What a Real Lincoln Revival Should Look Like: The Skinny with Craig Cole


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Welcome to a new editorial segment called The Skinny, hosted by your favorite Craig Cole. We hope this will be a weekly feature where Craig sounds off (gives you the skinny, if you will) on the latest news from the auto industry or whatever else he has on his mind.

Lincoln is a brand that’s been totally forgotten for more than a decade. If Ford were a parent it would be serving hard time for child abuse. But things are finally starting to improve.

A month or two ago, I tested the brand’s new MKX crossover and was pleasantly surprised. With the optional 335 horsepower EcoBoost V6 that thing hauled a Kardashian’s worth of ass. It was also quiet, comfortable and smooth.

Their smaller MKC is nice, as is the MKZ sedan, and the Navigator, well, it appeals to certain people, right?

With decent product on hand Lincoln’s sales have finally started growing again following a decade of decline, in fact, they sold more than 101,000 vehicles in the U.S. last year. The brand is also doing well in China, where they delivered nearly 12,000 units in 2015, its first full year on the books.

Clearly they’ve finally staunched the bleeding, but how can they improve their reputation and continue to grow? Well, I have a few ideas. Watch the video above for more details on my plans for Lincoln. You might be shocked at what I would do if I were in charge.

Discuss this story on our Ford Forum

  • mick

    Might want to stick with the whale bone collecting as I’m pretty sure that an F-150 BOF Lincoln sedan would be a punchline for years to come. I think the costs would be considerable to adapt that platform and rob factories of some capacity to churn out F-150 profit machines. At the end of the day, what you would have is a really expensive sales lot ornament and potentially having to perform a walk of shame while the high sparrow watched. Now pop in one of those butterscotch candies I know you have in your pocket and let’s fix Lincoln. The answer is plastics. Really nice plastics. And leather, let’s not forget about that. Wrap all of these components into delicious crossover portfolio and you have a formula for sales success. Ford has had issues with “meh” interiors. Lincoln is getting better, but to be a real winner why not pull a Volvo and steal a designer from some luxury brand and take your interiors to the next level? Cadillac has shown that no matter how great your cars are, SUVs and crossovers are what make the money right now and for the foreseeable future. Hell, Sergio is betting his whole sweater collection this trend. Small, medium, large and all the various “coupe-like” variants in between. Oh, and an Mustang-based 4 door couple halo car.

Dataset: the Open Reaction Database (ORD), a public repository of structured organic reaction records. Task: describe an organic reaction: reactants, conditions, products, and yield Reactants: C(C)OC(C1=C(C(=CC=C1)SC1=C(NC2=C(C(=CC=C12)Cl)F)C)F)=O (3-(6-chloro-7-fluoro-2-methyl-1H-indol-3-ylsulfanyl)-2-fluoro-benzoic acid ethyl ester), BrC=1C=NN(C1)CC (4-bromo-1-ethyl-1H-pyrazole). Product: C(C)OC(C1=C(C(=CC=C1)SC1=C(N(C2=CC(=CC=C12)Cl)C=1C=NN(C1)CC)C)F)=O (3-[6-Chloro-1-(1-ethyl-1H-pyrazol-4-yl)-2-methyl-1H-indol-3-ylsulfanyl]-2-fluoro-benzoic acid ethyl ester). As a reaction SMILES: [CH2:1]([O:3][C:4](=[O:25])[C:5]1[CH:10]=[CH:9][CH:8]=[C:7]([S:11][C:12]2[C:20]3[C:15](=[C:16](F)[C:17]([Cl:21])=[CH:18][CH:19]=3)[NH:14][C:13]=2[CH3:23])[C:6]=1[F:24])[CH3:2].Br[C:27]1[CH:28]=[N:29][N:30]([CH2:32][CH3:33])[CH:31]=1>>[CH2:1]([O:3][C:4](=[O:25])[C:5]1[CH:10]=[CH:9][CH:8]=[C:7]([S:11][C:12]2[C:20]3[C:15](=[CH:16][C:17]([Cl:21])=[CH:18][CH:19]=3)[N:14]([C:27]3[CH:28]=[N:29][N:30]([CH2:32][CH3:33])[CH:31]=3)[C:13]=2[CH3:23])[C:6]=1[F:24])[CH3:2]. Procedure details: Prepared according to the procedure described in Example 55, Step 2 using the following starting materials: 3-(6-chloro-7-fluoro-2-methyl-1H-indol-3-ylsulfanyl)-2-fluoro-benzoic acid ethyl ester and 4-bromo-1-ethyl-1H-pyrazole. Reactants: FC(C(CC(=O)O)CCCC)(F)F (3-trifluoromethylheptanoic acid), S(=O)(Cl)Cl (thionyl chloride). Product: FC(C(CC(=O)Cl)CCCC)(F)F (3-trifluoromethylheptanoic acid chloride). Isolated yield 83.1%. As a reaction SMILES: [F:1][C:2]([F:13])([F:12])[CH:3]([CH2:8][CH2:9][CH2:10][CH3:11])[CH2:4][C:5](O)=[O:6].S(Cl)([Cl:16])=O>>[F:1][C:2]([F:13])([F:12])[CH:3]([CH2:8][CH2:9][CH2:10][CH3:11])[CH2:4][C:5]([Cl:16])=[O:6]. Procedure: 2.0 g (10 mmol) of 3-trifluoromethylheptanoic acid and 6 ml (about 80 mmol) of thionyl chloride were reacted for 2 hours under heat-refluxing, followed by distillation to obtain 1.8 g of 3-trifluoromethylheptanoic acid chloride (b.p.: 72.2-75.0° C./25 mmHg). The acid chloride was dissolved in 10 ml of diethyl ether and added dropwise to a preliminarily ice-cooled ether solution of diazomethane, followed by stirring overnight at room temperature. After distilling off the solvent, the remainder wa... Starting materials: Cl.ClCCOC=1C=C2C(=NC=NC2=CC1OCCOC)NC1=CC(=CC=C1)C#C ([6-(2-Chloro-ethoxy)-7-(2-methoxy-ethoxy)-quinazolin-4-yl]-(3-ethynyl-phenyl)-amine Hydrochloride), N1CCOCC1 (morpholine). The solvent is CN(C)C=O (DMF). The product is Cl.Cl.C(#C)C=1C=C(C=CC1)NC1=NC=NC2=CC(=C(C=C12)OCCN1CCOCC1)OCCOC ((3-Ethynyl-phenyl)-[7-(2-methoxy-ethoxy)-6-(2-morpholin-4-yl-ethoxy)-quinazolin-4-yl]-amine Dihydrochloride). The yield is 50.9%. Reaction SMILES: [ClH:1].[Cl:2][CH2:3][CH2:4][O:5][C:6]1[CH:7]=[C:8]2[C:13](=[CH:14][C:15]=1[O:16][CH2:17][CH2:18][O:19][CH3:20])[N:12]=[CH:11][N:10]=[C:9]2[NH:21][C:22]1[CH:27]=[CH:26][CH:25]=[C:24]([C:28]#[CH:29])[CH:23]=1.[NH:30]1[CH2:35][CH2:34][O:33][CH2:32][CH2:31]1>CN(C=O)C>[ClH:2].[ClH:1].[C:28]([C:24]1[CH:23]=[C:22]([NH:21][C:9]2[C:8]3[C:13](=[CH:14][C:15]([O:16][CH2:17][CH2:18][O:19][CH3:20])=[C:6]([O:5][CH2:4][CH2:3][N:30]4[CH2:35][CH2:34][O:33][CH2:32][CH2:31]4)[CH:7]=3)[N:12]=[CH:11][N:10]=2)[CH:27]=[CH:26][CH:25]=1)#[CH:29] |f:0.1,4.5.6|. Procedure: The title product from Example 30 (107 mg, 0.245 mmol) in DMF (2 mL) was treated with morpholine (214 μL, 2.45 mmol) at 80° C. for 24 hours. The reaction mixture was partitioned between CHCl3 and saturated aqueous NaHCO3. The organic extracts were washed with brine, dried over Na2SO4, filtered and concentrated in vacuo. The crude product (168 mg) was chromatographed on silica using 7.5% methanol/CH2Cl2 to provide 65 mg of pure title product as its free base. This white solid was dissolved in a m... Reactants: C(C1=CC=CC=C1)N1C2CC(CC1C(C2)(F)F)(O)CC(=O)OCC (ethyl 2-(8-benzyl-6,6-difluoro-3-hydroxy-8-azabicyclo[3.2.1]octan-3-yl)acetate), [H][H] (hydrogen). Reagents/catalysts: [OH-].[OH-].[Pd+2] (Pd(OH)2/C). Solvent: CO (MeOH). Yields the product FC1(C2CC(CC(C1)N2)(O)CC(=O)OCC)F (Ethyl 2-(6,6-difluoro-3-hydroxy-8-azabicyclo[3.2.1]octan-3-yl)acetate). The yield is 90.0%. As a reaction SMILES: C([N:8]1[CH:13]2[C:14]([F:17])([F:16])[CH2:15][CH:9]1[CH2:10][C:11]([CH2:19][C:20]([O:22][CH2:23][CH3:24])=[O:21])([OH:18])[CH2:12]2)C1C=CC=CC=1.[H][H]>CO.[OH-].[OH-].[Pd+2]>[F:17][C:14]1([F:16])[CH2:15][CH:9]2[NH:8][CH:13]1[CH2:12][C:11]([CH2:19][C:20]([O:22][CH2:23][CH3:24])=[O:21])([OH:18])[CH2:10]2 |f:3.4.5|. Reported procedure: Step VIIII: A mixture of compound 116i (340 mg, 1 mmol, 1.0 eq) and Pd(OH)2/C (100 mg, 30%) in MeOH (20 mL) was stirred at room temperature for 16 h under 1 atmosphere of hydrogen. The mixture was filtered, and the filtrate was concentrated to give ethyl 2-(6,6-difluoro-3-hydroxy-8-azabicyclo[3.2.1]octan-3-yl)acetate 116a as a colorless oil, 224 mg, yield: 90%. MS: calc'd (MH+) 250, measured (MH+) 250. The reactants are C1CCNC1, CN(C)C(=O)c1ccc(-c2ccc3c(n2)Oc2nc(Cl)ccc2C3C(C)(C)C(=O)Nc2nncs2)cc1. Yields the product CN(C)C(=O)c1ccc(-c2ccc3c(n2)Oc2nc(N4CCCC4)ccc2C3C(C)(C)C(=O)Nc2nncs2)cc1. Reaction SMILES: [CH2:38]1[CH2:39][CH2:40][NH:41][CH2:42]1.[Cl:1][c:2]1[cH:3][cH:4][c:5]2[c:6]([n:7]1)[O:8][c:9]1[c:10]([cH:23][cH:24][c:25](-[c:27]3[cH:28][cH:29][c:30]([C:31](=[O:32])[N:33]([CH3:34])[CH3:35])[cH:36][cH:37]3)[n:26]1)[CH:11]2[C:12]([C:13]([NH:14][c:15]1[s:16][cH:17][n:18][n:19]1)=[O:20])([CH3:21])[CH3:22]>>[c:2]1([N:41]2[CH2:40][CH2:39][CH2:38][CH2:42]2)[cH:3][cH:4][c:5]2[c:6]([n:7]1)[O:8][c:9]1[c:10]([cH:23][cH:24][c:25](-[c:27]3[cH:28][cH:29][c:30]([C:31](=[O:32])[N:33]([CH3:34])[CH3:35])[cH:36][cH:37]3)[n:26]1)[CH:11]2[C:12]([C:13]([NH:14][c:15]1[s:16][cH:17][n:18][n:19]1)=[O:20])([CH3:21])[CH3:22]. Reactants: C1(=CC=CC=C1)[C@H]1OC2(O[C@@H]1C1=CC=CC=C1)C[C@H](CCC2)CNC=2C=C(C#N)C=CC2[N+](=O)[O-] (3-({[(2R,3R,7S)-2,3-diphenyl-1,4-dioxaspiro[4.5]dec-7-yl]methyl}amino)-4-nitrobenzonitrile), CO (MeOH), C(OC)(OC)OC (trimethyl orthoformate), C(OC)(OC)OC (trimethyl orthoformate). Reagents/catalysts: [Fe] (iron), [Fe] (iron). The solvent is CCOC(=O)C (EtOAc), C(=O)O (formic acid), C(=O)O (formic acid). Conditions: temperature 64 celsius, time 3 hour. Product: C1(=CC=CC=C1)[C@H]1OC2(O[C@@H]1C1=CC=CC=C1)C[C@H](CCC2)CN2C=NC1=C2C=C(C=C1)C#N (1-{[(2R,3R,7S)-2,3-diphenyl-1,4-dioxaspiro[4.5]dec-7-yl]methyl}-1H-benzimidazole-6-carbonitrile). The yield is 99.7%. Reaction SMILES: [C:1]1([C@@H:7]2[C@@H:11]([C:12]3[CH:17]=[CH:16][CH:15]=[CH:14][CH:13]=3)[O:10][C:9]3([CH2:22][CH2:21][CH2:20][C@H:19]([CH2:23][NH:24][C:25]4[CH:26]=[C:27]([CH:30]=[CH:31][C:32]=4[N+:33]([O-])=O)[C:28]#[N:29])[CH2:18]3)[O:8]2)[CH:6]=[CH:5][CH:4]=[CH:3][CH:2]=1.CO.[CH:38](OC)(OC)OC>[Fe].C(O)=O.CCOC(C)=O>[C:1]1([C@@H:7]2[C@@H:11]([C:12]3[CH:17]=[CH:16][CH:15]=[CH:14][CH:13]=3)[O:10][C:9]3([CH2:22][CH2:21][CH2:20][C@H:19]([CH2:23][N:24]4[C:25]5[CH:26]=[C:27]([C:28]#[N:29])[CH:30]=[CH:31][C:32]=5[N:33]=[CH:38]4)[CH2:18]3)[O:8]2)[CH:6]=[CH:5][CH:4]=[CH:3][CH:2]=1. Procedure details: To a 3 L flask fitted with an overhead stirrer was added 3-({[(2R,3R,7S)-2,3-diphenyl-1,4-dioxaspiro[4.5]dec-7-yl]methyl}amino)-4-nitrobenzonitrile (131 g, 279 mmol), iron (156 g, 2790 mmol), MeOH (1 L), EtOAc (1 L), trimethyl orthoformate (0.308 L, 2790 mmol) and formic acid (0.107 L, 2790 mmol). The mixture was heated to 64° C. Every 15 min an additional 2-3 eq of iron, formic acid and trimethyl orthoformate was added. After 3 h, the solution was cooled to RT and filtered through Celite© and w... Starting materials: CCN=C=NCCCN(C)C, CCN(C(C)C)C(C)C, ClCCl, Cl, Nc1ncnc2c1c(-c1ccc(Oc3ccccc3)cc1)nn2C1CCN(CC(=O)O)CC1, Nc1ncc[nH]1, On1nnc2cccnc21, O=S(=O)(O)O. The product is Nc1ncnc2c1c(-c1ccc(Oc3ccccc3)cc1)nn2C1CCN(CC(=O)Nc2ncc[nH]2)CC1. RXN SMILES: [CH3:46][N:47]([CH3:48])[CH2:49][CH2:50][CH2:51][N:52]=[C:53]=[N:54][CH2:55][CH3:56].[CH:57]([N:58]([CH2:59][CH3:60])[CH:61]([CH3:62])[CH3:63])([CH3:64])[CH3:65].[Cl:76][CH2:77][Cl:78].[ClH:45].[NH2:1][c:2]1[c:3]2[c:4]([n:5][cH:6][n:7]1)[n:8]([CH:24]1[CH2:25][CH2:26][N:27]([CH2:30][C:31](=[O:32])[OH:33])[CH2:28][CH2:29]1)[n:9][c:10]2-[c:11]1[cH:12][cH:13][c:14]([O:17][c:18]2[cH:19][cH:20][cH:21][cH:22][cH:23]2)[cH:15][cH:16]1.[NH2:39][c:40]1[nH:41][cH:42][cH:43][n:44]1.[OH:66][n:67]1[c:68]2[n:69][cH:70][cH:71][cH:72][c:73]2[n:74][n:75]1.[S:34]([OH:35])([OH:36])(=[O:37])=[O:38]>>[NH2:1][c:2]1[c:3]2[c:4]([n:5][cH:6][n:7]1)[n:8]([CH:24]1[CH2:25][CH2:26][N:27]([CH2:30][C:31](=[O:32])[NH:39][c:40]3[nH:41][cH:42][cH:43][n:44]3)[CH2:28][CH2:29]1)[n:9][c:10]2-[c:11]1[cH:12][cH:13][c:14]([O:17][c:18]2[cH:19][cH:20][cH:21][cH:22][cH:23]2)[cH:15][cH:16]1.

• Also, Lincoln has tried to put its brand on Ford trucks twice before with the Blackwood and the Mark LT. Both failed miserably. As for the Mustang-based halo car, I think you’re right on the mark. While my inclination is to recommend original cars, a four-door Lincoln built on the Mustang platform would have to have an outward design very different from the Mustang itself, while still using proven internal designs, suspension, engines, and even unibody stampings from an otherwise unique S550 platform, thus saving the Lincoln division–excuse me, Lincoln Motor Company–millions.

    I think Lincoln would also do well to further differentiate its exteriors in other categories. Interiors are important, of course, since that’s where owners spend the vast majority of their time, but exteriors are status symbols. The new grille is a very good start, in my view.

  • smartacus

    no, this is NOT crazy idea at all!
    a body on frame Linc would be a fantastic idea.

    it doesn’t have to be an F150 frame either.
    Wayne Michican plant will start making the Ranger pickup in 2 years.

  • nauticalone

    Agree with Crossover focus.
    And look at new Volvo and Audi for inspiration (not BMW or Caddilac). But I also agree with others that a Mark VIII (more luxurious Mustang GT) with new 10 speed auto might work. And change push button gear selector to selector like Volvo or Audi or dial like Jaguar.

  • Chris Daigle

    I am a Ford fan, but I think Lincoln needs their own designs, not adapted Ford stuff

  • Jon C

    Since the MKC (well about 5% on the first MKZ) Lincoln has been doing it’s own designs. I guess you missed that news Chris. ;>(

  • Chris Daigle

    The MKS and MKT are based on the D chassis. The MKC is based on the C chassis. The MKX and MKZ are using the C/D chassis. The Navigator is using the Expedition chassis. What else do you want to know? Reshaped body panels does not fit with what I was saying. I am NOT putting down Lincoln. I am saying the when I was young nearly every single part of a Lincoln was an upgrade from the Mercury and Ford vehicle it was (loosely) based on. That needs to come back, except even better. Lincoln needs to lead in the design phase of (unique) cars and the fit and finish of Lincoln cars needs to be second to none. Then the sales will follow and whatever price they decide to ask for it.